Davide Meneghello’s practice is based on appropriation and re-contextualization of archival material and found photographs. In his process-based work, he explores the inherited meaning and the shifting boundaries of the photographic message in relation to historical narratives.
In his recent series Again He Holds Me by the Hand he reflects on queer history, unveiling same-sex intimacy and homoerotic imagery hidden in documents sourced from the Library of Congress and the Florida State Archives. The process of de-codification of the historical records, part of the installation, is promoted through different strategies of making, all addressed to highlight the intimate gestures discovered to the viewer’s gaze.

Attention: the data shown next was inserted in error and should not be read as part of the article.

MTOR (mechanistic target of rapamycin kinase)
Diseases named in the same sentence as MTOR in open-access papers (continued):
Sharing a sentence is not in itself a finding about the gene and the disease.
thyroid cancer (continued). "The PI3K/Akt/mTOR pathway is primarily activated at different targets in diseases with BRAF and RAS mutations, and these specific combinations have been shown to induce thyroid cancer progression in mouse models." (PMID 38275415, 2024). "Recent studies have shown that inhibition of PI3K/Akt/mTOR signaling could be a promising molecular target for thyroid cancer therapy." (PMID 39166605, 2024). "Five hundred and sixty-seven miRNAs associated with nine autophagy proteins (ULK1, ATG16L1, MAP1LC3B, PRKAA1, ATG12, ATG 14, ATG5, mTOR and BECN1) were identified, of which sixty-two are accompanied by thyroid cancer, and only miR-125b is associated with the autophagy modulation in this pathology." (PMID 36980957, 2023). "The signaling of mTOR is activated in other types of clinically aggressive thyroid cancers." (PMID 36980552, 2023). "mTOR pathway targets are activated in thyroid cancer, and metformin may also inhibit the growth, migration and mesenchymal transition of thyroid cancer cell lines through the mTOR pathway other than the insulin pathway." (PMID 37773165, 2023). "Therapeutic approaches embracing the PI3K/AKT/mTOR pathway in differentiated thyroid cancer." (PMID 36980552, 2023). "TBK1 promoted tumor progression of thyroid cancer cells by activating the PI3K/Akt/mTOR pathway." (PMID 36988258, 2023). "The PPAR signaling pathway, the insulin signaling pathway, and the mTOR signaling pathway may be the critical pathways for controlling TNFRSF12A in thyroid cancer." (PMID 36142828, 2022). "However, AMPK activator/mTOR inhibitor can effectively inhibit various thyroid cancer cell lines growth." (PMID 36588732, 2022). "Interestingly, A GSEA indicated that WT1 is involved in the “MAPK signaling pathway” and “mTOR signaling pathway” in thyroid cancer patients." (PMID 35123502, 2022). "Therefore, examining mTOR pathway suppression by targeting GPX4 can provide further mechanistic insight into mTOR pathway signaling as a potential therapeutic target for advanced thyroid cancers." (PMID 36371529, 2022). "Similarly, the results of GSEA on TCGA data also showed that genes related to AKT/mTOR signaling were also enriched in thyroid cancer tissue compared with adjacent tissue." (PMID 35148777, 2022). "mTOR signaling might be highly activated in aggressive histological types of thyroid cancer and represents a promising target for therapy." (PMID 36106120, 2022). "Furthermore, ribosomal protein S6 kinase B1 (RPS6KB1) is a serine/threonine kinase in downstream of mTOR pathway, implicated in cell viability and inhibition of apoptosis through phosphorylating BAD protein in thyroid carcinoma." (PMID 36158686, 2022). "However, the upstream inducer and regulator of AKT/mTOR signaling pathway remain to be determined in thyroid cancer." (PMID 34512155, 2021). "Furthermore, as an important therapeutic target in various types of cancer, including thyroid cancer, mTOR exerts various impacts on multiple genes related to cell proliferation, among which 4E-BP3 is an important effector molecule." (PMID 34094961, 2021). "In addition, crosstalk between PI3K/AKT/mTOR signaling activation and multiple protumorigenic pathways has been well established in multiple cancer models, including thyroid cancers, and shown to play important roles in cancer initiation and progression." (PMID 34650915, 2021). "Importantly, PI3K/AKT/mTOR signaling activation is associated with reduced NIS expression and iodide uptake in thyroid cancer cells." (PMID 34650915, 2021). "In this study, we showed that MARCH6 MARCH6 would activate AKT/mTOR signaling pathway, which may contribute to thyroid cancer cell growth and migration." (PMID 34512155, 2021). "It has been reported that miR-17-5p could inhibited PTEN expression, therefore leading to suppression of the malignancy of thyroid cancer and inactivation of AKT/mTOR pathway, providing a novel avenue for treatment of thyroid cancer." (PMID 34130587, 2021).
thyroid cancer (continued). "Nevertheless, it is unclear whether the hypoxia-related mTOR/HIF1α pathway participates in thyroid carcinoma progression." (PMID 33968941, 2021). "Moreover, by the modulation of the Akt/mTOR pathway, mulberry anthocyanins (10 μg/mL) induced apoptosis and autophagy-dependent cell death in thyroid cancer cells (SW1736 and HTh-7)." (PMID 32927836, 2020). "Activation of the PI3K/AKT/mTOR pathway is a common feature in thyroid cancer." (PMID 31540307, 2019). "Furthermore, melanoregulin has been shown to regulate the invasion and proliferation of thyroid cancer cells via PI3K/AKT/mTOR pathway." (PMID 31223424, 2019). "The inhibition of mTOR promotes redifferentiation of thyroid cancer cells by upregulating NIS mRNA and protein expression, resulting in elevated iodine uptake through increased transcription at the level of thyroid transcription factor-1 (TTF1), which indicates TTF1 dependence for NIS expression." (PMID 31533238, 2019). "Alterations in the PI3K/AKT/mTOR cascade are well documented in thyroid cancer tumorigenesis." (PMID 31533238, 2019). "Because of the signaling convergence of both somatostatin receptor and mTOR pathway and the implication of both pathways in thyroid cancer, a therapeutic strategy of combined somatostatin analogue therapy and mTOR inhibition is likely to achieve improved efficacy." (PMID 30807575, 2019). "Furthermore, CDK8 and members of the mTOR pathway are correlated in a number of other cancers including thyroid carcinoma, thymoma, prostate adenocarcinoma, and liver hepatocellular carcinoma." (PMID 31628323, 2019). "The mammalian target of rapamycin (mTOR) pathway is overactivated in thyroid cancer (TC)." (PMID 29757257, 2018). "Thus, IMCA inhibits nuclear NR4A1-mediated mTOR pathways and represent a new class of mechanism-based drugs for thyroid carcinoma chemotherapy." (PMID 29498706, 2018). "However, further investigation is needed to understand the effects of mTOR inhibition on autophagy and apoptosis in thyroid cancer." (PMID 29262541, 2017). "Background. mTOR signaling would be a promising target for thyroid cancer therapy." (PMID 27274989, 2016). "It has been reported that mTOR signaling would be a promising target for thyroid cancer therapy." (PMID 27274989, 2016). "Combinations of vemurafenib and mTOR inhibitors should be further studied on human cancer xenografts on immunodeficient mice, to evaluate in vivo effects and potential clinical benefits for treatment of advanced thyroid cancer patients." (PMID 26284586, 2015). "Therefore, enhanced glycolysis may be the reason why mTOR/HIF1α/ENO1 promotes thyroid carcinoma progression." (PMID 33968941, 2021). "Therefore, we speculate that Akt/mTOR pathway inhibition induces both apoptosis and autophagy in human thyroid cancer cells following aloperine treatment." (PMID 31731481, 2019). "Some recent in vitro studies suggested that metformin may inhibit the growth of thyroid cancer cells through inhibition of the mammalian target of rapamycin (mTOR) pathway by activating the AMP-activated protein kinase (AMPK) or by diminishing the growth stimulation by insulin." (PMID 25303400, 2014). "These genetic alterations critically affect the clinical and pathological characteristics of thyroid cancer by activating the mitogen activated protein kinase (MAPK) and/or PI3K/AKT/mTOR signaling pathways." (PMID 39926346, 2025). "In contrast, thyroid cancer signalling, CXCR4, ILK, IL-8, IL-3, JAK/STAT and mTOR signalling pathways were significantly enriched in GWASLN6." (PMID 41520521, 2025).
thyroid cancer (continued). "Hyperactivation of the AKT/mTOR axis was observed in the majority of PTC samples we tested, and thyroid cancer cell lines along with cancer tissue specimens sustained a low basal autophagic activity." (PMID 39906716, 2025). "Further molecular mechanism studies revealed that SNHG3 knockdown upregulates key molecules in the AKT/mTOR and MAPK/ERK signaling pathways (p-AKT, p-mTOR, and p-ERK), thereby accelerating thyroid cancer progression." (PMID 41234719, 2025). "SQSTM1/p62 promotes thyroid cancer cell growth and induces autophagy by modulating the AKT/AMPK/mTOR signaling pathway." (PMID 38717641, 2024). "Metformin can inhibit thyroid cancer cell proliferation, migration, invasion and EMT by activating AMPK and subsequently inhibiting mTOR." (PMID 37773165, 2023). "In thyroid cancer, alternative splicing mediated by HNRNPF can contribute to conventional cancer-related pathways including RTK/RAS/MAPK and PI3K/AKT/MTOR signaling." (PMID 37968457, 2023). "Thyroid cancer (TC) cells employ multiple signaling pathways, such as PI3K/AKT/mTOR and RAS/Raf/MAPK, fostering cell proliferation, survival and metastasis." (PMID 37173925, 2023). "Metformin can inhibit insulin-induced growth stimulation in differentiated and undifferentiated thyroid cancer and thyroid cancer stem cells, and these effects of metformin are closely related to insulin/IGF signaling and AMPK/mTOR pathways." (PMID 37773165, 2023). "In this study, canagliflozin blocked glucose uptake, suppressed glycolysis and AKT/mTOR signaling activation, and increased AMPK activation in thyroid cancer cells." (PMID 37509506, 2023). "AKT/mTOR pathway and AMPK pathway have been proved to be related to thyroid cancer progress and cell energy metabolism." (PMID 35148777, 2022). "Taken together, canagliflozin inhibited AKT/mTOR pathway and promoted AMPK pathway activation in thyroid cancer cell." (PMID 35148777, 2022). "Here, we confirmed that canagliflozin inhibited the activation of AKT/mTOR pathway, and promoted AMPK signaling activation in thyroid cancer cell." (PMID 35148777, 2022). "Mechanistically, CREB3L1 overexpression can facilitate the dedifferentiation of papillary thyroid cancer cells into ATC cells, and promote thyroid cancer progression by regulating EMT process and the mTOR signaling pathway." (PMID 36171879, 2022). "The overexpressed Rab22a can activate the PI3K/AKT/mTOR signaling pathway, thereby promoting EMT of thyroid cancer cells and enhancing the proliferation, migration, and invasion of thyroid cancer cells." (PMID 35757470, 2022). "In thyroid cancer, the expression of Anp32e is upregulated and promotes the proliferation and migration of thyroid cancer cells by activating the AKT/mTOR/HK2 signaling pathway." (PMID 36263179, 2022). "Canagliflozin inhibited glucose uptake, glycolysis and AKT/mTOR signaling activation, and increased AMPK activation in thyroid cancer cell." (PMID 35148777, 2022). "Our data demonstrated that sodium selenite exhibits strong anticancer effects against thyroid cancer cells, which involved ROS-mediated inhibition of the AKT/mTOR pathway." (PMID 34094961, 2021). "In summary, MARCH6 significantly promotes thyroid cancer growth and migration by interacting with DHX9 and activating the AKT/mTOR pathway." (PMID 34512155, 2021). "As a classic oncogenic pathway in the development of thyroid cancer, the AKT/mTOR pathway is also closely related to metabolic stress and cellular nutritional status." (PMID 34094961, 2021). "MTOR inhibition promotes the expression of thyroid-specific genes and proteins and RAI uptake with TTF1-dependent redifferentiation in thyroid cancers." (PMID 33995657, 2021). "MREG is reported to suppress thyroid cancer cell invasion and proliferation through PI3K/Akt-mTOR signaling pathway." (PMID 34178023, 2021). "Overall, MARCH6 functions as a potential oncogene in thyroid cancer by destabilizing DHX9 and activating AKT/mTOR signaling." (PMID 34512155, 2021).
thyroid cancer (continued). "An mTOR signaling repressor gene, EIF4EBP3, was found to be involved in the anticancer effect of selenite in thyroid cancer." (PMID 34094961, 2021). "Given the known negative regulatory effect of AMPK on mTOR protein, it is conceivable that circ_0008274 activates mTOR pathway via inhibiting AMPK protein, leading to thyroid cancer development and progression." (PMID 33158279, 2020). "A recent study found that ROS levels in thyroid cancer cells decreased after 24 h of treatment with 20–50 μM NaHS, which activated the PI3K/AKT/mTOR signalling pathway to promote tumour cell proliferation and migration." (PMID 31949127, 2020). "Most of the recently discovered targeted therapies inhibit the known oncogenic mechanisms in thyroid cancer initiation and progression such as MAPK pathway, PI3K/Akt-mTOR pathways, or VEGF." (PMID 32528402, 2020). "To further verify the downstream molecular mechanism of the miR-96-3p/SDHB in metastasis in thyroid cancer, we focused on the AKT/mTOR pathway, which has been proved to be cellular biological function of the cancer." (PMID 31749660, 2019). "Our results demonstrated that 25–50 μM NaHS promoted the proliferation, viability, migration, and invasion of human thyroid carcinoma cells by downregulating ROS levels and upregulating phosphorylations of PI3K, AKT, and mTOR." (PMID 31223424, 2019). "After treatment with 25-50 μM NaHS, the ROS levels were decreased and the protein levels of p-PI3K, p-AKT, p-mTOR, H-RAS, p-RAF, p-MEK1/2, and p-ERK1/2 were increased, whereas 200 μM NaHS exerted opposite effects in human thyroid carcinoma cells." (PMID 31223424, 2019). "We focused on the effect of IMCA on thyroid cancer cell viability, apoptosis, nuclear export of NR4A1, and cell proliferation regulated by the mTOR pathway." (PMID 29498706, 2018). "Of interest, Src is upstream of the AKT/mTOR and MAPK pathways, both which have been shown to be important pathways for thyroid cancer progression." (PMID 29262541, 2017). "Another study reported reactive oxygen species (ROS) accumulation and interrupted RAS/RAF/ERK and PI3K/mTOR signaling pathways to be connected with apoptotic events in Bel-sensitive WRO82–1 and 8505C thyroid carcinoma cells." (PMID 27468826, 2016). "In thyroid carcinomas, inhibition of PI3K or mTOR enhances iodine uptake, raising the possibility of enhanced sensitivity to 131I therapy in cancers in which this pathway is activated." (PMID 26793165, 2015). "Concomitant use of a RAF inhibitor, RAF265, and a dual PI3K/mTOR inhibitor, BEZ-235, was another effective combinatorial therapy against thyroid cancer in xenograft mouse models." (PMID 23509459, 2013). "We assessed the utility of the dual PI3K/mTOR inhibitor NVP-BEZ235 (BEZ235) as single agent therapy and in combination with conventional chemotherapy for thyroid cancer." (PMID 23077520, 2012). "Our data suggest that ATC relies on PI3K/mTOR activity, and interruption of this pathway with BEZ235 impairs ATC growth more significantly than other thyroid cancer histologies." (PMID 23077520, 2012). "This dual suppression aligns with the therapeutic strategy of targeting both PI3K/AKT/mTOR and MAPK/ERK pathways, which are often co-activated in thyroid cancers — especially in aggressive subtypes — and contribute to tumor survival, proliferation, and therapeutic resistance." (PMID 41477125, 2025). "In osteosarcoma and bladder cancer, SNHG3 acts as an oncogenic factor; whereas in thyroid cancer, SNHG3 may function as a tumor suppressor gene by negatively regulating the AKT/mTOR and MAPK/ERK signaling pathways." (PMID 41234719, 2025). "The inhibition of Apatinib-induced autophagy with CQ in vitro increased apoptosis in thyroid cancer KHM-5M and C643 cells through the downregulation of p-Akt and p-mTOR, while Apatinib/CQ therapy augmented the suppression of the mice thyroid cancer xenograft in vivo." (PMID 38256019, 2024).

In Wrestler the intimate bounding of the subjects is marked and exposed through the fragmentation, selection and re-disposition of a single image on the wall, maintaining the proportion of the original negative and deleting the fragment’s surrounding. While in the work Sailor this practice of visual re-interpretation is obtained through the division of the full photograph in a triptych, and the detachment of their core parts to achieve a ’peep-hole’ effect on the selected area.
Thorough the re-contextualization and the alteration of the original documents in the new exhibition context, Davide’s practice is interested in how each photographic surface can acquires different connotations from its original function, promoting a shifting content of the photographic message and a new historical interpretation.
In dialogue with the work is exhibited a vitrine displaying a vernacular collection of photographs, portraying homosocial intimacy; this records are left untouched due to their nature of personal memories.